A novel approach to turntables
We didn't create a platterless turntable for the sake of the platterless design, but the creation of the platterless design was a side effect of creating a beautiful turntable.
The Platterless shape is not, however, primarily dictated by the designer's taste, but it is ruled by the technical and sonic features we had in mind.
The first design rule of a mechanical or electrical engineer should be: if it is made of an elastic material, it stores energy...
...and the second rule is: if it stores energy, it releases such energy, sooner or later.
The not controlled energy, stored and released, causes blurriness or ugliness of sound, in an average turntable.
The audiophiles use to chat about mass when they describe a turntable, but the concept of (huge) mass in a turntable is completely meaningless, unless you consider also how this mass is distributed.
The audiophiles also use to talk about damping; damping is a magic word, for the average audiophile, but damping actually means spreading the stored energy of the physical body all around the audio spectrum, with horrible results.
So, why a platterless turntable is different: we are well aware of the elastic behaviour of every man-made turntable, so we choose to put all “resonances” (the effects of the energy release) in a part of the audio band in which they cannot be very harmful.
First thing first: we chose to made the entire turntable body in Anticorodal® aluminium; aluminium is stiff and has a pretty isotropic structure; the behaviour of the aluminium is fully predictable. The secret of seasoned engineers is to work, as much as possible, in a linear and predictable environment.
Second, but very important, issue: the shape of the turntable base and of the LP disc support are designed to show a series of natural vibration modes very far from the audio band or from the vinyl resonances.
Take, for example, the small reverse cup that holds the vinyl record: the cup and the record press device form a hemisphere, that is a solid with controlled and predictable vibration modes.
We made a finite element simulation on the record support and the results are the following:
This is the first vibration mode simulation, with the displacement ratio of the body shown in colours
Please note, the first mode of vibration occurs (in our model) at more than 9,1 kHz; the resonance of an average vinyl occurs at about 4 kHz (estimated in an empirical mode), more than an octave lower, so few chances are than a vibration of the cup can trigger any dangerous vibration in vinyl.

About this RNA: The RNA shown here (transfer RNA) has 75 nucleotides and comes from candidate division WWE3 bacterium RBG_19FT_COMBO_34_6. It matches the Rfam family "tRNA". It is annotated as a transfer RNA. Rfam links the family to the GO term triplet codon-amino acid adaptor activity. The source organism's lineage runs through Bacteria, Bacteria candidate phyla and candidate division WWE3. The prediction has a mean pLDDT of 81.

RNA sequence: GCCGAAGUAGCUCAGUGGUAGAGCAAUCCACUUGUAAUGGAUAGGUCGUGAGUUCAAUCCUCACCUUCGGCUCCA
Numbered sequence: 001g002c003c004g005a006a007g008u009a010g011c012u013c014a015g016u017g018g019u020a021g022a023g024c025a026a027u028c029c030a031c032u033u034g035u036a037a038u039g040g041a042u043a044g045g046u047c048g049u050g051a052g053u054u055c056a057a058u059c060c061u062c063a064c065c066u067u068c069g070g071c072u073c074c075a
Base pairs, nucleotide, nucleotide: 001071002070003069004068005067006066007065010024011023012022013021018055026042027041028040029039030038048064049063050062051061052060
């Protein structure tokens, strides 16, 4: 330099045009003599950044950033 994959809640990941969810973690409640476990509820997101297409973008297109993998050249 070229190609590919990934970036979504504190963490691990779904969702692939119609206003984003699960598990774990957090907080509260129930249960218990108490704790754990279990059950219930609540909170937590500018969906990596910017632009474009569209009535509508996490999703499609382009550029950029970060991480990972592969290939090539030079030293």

Take now as an example our turntable base:
The (greatly exaggerated) displacement (in the real word are fractions of a micron) show the first vibration mode at more than 18 kHz, at the upper limit of the audio band, in which the RIAA equalization has an attenuation of about 18 dB with respect to the centre frequency.
We can fix the turntable motor directly to the base, without the use of damping material and get no vibrations induced into the record.
Next step for a turntable design: how to guarantee a rotation free of wow & flutter, the annoying “meeow” that plagues some reputed turntables with a low platter mass.
The secret is simple and is the following: “To create a turntable in which the pair of Complex conjugate poles of the mechanical rotating system are as close as possible to the Real axis” This statement is meaningless for all the people, we bet, except for the few electrical or mechanical engineers that are reading this document, so we will do an example.
Imagine to have two different driving belts for your turntable : the first made of rectified silicone rubber, similar to those used in many British turntables, the second belt made by a rubberband used for closing small packets.
Should an audiophile choose one of them for his turntable, he will undoubtedly choose the rectified silicone rubber belt without any doubt. I chose, instead, the rubberband, because it helped the designer to get the “Complex conjugate poles closer to the Real axis”.
It's not a joke, we really tested the rectified silicone etc. against a rubberband and the rubberband performed better in our design, from a point of view of W&F ratio, according to the theory and to the step response analysis.
Using this kind of approach to the problem, no matter how low the turntable weight is (within reasonable limits); you will get excellent results with light rotating elements and no heavy mass. An heavy turntable mass doesn't guarantee at all high performances.
Put together the following issues:
- controlled modes of vibrations, well outside the audio frequencies more sensitive to the ear
- limited stored energy due to the low turntable mass
and you will have a platterless turntable with its neutral and fulfilling sonic behaviour.